By its very definition, sobriety is a drug-free life. With that comes clarity, freedom, and most importantly, choice. But the ability to choose also introduces new challenges. As dangerous as it is to stay addicted to drugs, going completely drug-free opens up a staggering amount of possibilities. Clubs, pubs, and watering holes are no longer your go-to, and you’re left wondering how to spend an evening. Your usual meeting spots and, in some cases, many of your usual friends won’t play a role in your life anymore, and very quickly it starts to feel like you’re living the life of someone completely different.
So how does one find happiness in a sober life, where every weighty choice comes with the full responsibility of owning up to the consequences, without alcohol to numb the pain or avoid the situation? The answer lies deep inside you. You just have to do the right amount of soul-searching (or therapy) to coax it out.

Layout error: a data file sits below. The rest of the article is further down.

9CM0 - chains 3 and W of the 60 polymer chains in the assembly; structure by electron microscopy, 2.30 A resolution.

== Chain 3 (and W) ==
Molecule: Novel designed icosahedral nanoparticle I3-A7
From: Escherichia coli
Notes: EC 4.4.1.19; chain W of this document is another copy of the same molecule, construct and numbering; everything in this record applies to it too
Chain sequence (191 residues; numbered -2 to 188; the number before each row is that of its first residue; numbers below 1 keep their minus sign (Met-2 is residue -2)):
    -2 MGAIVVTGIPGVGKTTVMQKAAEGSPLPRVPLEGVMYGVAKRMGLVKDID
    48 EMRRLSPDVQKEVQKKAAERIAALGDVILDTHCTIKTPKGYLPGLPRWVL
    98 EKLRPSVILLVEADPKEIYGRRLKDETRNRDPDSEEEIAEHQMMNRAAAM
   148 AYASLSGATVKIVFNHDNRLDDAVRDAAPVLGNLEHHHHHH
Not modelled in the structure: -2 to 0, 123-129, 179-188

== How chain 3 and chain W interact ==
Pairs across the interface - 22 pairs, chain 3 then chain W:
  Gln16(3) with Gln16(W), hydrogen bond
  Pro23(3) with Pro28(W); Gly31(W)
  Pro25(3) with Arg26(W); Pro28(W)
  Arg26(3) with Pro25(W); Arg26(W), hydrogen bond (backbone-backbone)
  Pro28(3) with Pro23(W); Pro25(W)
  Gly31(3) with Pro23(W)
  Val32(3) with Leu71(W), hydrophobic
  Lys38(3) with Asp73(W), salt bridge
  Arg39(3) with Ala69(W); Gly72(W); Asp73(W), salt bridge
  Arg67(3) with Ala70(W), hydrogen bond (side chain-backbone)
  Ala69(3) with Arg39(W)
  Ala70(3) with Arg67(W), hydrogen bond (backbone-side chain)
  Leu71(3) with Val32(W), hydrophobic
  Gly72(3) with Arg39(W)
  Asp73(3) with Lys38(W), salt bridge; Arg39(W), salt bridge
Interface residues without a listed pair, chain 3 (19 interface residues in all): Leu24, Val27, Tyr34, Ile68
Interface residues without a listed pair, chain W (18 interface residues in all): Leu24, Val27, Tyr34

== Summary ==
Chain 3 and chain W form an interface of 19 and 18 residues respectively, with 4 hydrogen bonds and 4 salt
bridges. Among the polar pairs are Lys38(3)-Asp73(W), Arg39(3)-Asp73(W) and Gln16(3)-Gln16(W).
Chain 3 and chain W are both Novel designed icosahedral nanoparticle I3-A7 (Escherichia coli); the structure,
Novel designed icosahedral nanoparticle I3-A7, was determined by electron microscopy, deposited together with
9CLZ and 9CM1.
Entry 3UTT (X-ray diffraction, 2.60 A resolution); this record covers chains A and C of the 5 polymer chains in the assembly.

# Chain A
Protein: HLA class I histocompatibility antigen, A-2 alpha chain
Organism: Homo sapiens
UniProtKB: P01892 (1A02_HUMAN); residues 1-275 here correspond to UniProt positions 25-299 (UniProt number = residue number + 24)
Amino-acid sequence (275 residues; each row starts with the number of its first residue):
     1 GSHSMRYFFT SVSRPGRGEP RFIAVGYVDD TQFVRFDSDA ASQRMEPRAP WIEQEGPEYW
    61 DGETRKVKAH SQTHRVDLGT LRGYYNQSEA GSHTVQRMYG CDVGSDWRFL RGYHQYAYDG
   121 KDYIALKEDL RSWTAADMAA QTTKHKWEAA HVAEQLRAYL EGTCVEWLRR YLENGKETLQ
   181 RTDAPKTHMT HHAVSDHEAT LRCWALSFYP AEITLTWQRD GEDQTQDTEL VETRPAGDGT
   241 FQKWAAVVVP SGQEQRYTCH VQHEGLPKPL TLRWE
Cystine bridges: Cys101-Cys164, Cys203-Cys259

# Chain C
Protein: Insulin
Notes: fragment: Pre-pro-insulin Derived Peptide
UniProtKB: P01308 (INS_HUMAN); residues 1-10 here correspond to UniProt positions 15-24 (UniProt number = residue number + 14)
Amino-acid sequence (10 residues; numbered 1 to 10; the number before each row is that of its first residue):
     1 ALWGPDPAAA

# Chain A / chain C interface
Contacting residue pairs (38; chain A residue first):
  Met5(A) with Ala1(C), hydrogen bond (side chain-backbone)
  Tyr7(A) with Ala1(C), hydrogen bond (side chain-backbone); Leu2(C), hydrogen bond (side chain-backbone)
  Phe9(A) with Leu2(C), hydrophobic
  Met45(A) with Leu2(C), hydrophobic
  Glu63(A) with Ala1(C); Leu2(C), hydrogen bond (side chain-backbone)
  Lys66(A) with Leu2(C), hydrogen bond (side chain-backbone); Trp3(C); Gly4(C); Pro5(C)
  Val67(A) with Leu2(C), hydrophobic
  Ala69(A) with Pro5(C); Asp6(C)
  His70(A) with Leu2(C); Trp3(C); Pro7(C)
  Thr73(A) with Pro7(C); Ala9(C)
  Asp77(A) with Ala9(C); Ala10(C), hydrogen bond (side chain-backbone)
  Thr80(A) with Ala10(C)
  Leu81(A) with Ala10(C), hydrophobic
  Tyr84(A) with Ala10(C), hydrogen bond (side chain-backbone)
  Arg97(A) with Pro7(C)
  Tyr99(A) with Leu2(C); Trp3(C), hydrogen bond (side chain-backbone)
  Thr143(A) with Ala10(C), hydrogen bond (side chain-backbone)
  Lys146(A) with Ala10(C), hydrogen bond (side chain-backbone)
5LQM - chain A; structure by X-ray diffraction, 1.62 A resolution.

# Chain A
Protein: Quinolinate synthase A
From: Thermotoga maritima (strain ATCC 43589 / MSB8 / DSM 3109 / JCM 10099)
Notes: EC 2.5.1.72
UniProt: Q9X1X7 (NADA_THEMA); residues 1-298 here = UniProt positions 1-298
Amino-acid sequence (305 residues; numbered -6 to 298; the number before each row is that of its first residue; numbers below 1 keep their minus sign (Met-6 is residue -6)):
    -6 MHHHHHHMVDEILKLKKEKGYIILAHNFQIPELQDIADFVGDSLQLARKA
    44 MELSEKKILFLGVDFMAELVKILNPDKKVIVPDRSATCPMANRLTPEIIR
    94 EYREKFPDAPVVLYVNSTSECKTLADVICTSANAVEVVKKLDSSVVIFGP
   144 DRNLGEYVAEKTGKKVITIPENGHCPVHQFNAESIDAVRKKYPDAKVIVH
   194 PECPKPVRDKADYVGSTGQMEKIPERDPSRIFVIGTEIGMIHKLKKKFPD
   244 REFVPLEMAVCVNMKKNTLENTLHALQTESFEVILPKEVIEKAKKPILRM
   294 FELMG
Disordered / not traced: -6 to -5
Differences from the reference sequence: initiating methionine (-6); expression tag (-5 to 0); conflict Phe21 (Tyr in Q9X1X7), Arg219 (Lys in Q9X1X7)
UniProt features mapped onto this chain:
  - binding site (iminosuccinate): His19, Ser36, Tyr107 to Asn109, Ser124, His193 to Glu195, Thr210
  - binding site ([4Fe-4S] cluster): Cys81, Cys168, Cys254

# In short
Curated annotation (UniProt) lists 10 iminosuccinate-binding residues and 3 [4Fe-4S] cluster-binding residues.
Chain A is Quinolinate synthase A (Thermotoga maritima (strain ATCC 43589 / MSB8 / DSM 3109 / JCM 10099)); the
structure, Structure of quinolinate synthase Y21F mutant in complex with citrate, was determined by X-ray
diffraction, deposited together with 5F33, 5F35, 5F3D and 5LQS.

Rediscover Why You Went Sober
There are usually just a handful of reasons that explain why a person finally chooses to work towards their own long-term recovery, in spite of massive challenges that stand ahead. To begin, try and think back to the first five reasons that encapsulate why you decided to commit to sobriety. They could be people, goals, career aspirations, academic interests, or some other hope for the future. They could be pertaining to your own physical and mental health, striving to wake up without hangovers, striving to leave depression and anxiety behind and commit fully to your mental healthcare, striving to avoid an early death at the hands of drug use and the consequences it drags along with it.
Find those reasons, write them down, and keep them close. You could keep them out in the open or in a private journal, but keep them somewhere you’d remember so if you ever need to recall why you’re going through the challenges of recovery, have a look at that list and remember what you felt when you were writing it.